Wednesday, September 10, 2014

Opportunity Village turns 1 year old—and looks forward to the next!

Opportunity Village turned one year old at the end of August! The micro-housing community has provided a home to more than 60 people for various lengths of time since opening. Check out the video below to see what we have been up to the past year, and how it all came together:

On another note, we just received word that the Eugene city council voted 8 - 0 to extend our lease at 111 N. Garfield St. through June 2016

"The village opened last August. City officials had proposed extending the agreement until Oct. 1, 2015. However, the council decided to keep it in place longer, until June 1, 2016. The later date was suggested by south Eugene Councilor Betty Taylor, who didn’t want the village to be possibly disbanded just before winter. Councilors said they are impressed with how the village has operated since it opened, particularly that police only have been called there a handful of times. 'This model is working really well,' said south-central Councilor George Brown."

With Opportunity Village receiving more stability, we can continue to focus on moving forward with plans for our next village, Emerald Village.

Also, I wanted to share the narrative we submitted in our most recent Quarterly Report to the city:

"The completion of the village was celebrated at an open house on May 31 with approximately 200 people from the community stopping in for a tour or joining the opening ceremony with Mayor Piercy, OVE Board members and villagers.  While 30 units were originally planned for the village, the Board has opted to leave one space open for future use.  With the construction phase complete and the village near capacity, we can now show our cost for this innovative shelter.  The entire project was completed with just under $100,000 in cash donations and nearly an equal amount in materials and in-kind donations.  If the village were closed today, the cost of operating the village would amount to $12/bed night.  But if you amortize the construction cost over five years, assume the same operating costs as our last quarter for the remaining four years, the cost of operating the village comes to less than $3/bed night.  In other words, for less than $3/night, we are providing safe and decent shelter for 35 members of our community.  Subtract from that the $30/monthly utility fee which each villager pays, the actual cost paid by our donors comes to less than $2/night for each person.  This is an amazingly affordable model for providing basic shelter.  Not surprisingly, we continue to see strong interest around the country in similar models.  Work is about to begin in Austin, Texas, on a project with 200 tiny houses very similar to OVE.  Josh Alpert, with the City of Portland, recently announced plans to begin a micro-housing project on public property in Portland early next year.  Eugene can take pride in being a leader in this creative solution to a continual crisis in our nation.  The OVE Board is most appreciative of our working relationship with the city and various community partners to bring to fruition the vision we first articulated two years ago for a self-managed model community of tiny houses to provide shelter and support for people experiencing homelessness.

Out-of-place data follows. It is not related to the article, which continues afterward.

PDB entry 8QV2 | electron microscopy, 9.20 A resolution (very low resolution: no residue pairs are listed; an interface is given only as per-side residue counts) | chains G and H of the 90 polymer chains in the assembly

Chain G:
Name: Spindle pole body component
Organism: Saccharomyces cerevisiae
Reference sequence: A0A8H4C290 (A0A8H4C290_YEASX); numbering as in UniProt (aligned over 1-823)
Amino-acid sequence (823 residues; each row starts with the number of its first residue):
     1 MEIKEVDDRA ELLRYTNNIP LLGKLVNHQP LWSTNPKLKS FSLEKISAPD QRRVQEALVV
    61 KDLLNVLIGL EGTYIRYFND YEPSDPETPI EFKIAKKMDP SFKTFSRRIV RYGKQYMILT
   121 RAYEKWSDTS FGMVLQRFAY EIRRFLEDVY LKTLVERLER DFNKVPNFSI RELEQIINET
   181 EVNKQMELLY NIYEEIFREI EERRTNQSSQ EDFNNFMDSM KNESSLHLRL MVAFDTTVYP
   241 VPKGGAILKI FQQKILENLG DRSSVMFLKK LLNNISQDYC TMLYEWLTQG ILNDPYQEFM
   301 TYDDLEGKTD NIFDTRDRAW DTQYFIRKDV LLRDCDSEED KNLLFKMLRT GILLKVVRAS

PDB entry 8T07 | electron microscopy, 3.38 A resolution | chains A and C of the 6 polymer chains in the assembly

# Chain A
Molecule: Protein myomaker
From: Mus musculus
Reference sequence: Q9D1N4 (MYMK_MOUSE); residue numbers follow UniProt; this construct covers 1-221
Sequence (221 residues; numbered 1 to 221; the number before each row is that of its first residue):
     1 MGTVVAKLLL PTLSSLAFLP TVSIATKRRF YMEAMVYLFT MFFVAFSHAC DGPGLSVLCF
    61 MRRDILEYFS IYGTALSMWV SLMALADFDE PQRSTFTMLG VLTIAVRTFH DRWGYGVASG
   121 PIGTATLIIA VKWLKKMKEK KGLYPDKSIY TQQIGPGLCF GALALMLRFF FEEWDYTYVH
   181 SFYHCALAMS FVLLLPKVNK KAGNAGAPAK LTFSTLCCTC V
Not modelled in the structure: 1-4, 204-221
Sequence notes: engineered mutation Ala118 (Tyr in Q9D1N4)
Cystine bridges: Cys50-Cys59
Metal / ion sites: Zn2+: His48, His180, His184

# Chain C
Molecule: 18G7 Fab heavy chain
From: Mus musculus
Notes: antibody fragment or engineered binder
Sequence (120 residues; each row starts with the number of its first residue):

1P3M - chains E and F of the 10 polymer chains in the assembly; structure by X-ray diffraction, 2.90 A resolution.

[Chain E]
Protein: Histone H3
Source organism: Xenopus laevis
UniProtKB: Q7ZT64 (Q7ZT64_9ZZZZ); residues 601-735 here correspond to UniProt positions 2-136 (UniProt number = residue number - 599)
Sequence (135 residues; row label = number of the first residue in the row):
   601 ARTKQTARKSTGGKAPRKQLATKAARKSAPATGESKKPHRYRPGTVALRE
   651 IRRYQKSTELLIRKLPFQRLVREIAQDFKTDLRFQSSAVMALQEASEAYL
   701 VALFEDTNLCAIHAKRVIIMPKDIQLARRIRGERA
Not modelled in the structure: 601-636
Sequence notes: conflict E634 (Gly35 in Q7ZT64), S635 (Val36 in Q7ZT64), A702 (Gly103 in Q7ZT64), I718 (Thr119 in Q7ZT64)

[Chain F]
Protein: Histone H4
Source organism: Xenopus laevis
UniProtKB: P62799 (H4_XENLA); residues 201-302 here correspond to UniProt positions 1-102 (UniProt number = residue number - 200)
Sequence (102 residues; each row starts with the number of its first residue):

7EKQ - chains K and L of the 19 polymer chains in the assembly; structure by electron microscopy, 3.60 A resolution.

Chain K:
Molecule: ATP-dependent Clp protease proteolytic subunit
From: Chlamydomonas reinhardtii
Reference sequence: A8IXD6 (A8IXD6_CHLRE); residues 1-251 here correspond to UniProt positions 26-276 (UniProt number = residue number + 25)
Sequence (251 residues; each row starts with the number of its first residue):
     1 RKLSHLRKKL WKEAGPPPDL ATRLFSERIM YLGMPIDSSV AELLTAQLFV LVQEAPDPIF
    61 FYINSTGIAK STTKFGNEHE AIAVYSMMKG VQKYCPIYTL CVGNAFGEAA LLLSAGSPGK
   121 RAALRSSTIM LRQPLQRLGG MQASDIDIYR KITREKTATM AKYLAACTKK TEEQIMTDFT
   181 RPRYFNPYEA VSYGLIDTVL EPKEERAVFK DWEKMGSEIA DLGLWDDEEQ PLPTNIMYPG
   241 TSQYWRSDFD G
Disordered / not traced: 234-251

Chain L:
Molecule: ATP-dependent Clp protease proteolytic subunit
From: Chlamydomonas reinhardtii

The OVE Board, however, is not content to rest on these laurels.  We want to go a step further.  The problem of homelessness is complex but common to all without shelter is lack not just of income but of assets.  Many of the villagers have income but not enough to pay rent in current housing market and without other assets, their very modest income does not enable them to find any other housing.  Therefore, OVE is planning to build a second village, named Emerald Village, of 15 larger units which will be co-owned by the villagers, enabling them to build equity which will become an asset that they can use in the future to further improve their situation.  Similar to OVE, there will be a common bathhouse, kitchen and gathering space.  Unlike OVE, the units in Emerald Village will have electricity and heat.  Residents will be required to show ability to make payments of $200 to $250/month.  A portion of these payments will go into their equity accounts providing them with an asset they can use if and when they choose to move out of the village.  Rules for living in Emerald Village will be similar to that of Opportunity Village.  Residents who currently are at Opportunity Village and who have sufficient income will become the first residents of Emerald Village, thereby freeing up space for other at Opportunity Village.  Those chosen for Emerald Village will also participate in its construction, putting in an minimum of 50 hours towards completion of the project. OVE has already received $130,000 in gifts and pledges toward Emerald Village.  We will be seeking to raise another $200,000 to $250,000, depending on land costs.  We look forward to working with the city on this next ground breaking project to demonstrate yet another way we can work together to make life better, not only for many who currently live on the street, but to improve the well being of our entire community in the process."